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Fair Play Movie Review

Fair Play Movie Review

Chloe Domont’s thrilling tale of romance and high-stakes finance, “Fair Play,” made a grand entrance at Sundance in January and was quickly snapped up by Netflix. Now, the film has wowed audiences at TIFF with its compelling narrative. The story revolves around two hedge fund analysts whose clandestine affair spirals out of control. Phoebe Dynevor delivers a standout performance that keeps the film’s intensity alive, while Domont’s clear, unwavering direction steers the ship.

We’re introduced to Emily, portrayed by Dynevor, as she stands alone on a chilly ledge outside a lively party, cigarette in hand. She’s soon joined by her charming colleague and secret partner, Luke, played by Alden Ehrenreich. He brings her back into the celebration—his brother’s wedding—where she’s quickly praised for her beauty but feels like an outsider. Despite this, her connection with Luke is undeniable. Their relationship takes a steamy turn in a bathroom encounter that leaves their attire marked by her menstrual blood. An accidental engagement follows when a ring falls from Luke’s pocket, setting their already fiery relationship ablaze.

The following morning, they wake up on their apartment floor, a testament to their passionate night. It’s early, 4:30 a.m., and they move in sync, brewing coffee and slipping into their impeccably tailored suits (and Emily’s towering heels). They only separate when it’s time to catch the train, a strategy to keep their forbidden office romance under wraps. Both are ambitious analysts at the firm, eyeing a promotion. When a portfolio manager dramatically resigns, causing a security alert, they both see an opportunity to step up. Emily hears whispers that Luke might get the job, but when she is promoted instead, their meticulously planned careers—and love story—begin to unravel.

Domont’s skillful script and direction subtly hint at the impending collapse of their relationship. When Emily gets a late-night call about her promotion, Luke anxiously waits for her return, fearing she might have been attacked. Later, he twists this concern into an accusation, suggesting she slept her way to the top. Initially, they are inseparable even in sleep; later, they lie stiffly in their beds, then Emily alone on the sofa, until one day, Luke is gone. Their emotional divide becomes a physical gap.

“Fair Play” subtly reveals the contrasting economic backgrounds of Emily and Luke. Both are Ivy League graduates, but Emily hails from Long Island and earned her place through a scholarship. She has faced sexism in her career, something Luke could never fully comprehend—until he begins to use it against her. After attending a seminar led by a thinly veiled misogynistic motivational speaker, Luke starts undermining Emily. He criticizes her attire, calling her a “cupcake,” which makes her question her fashion choices and business acumen.

Despite both being capable and dedicated, it’s evident early on that Emily’s instincts and work ethic make her a superior employee. However, Luke clings to a sense of entitlement, believing he deserves this job and lifestyle because of his longstanding desire for them. Such entitlement is a luxury Emily can’t afford, having worked tirelessly for as long as she can remember.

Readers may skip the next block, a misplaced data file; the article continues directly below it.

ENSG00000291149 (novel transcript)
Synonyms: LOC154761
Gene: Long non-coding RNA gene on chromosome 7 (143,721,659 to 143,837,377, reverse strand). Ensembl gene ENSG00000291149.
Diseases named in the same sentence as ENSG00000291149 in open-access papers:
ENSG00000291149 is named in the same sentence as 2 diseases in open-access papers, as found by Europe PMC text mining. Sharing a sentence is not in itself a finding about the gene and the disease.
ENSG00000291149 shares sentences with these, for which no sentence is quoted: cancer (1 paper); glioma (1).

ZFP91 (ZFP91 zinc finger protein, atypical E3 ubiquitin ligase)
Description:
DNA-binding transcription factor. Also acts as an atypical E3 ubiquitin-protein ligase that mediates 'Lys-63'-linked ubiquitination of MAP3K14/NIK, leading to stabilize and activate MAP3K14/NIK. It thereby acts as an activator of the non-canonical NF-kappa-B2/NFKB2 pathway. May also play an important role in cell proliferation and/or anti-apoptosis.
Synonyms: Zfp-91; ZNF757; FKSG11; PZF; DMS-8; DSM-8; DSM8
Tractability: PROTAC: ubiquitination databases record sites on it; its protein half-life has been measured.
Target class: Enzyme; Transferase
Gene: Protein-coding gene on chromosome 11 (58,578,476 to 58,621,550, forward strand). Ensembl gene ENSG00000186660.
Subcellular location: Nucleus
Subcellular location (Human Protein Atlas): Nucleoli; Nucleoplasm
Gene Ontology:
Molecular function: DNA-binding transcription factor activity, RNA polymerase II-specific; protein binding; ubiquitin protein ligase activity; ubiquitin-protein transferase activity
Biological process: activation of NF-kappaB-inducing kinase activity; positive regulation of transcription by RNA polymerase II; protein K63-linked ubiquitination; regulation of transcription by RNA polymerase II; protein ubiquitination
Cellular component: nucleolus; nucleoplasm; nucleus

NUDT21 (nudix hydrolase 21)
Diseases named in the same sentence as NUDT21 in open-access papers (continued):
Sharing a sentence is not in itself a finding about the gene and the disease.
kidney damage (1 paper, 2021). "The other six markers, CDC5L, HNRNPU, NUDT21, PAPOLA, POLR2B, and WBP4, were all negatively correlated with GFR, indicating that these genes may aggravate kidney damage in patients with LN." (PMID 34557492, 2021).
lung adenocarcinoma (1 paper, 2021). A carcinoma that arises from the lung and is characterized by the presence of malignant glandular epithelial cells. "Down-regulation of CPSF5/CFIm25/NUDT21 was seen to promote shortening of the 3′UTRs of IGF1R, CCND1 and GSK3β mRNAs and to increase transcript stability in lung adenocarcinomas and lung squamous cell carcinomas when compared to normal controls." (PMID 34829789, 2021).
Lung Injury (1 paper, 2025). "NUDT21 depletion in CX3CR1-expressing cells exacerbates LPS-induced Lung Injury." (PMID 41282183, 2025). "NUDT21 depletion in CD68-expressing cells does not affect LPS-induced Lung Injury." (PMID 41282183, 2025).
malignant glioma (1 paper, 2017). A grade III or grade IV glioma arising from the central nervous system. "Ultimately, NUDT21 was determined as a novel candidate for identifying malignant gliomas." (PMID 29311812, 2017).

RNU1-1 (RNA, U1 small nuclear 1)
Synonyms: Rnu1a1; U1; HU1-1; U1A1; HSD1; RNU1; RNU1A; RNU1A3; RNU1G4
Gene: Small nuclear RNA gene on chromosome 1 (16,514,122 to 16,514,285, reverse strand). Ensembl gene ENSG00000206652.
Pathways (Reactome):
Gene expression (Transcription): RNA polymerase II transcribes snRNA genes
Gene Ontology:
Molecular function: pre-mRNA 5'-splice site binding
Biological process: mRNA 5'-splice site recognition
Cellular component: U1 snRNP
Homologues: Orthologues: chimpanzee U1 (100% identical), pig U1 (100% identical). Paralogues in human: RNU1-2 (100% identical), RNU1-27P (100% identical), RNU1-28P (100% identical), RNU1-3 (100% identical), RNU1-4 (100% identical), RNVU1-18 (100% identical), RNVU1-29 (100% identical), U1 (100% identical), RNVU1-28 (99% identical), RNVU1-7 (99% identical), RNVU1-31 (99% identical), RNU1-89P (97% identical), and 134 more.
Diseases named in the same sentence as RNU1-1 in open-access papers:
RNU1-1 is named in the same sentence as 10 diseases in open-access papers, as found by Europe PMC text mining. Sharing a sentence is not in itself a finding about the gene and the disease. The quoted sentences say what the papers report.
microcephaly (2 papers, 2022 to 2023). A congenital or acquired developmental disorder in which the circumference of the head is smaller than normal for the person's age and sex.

Domont doesn’t just delve into office politics and sexism; she also examines the sexual dynamics between Emily and Luke. Initially, their passion is mutual, with Luke prioritizing Emily’s pleasure. But as Emily’s career takes off, Luke’s resentment turns into sexual dysfunction, then into withholding intimacy, and finally into aggression. While the metaphor might be somewhat overt at times, it effectively illustrates that male violence signifies weakness, not strength.

Ehrenreich skillfully portrays Luke’s transformation from a supportive partner to a hostile adversary, but the film truly belongs to Dynevor from beginning to end. Her character’s strength lies in her public restraint, only revealing her more relaxed side to Luke. As pressures at work and home escalate, she must subtly charm all the men around her without them realizing it.

Throughout most of the movie, Dynevor maintains a stiff posture, standing tall in her stylish yet uncomfortable heels. She allows her emotions to surface only briefly as flashes of anger, happiness, or stress on her face. This control becomes increasingly challenging as Luke’s behavior grows more unpredictable. Despite maintaining a certain facade, Dynevor’s standout performance reveals the toll this double life takes on her through subtle cues—a deep breath here, a concealed look of sadness there, or a slight quiver in her voice when responding to a colleague.

Emily eventually unleashes her pent-up emotions in a powerful scene reminiscent of George Cukor’s classic “Gaslight,” featuring Ingrid Bergman. Fans of that film, which has been widely misinterpreted, will appreciate Domont’s accurate depiction of ‘gaslighting’—not just as a generic manipulation of someone’s reality but also as a reflection of a couple’s power dynamics and their public and private perceptions. Interestingly, the term ‘gaslighting’ is never explicitly mentioned in “Fair Play.” While Domont’s meticulously crafted script occasionally leans towards melodrama, with its grand speeches and rigid dialogue set against repetitive backdrops, her mastery of building suspense, insightful exploration of power dynamics in professional and personal relationships, and ability to elicit remarkable performances confirm her as a director with a unique vision.

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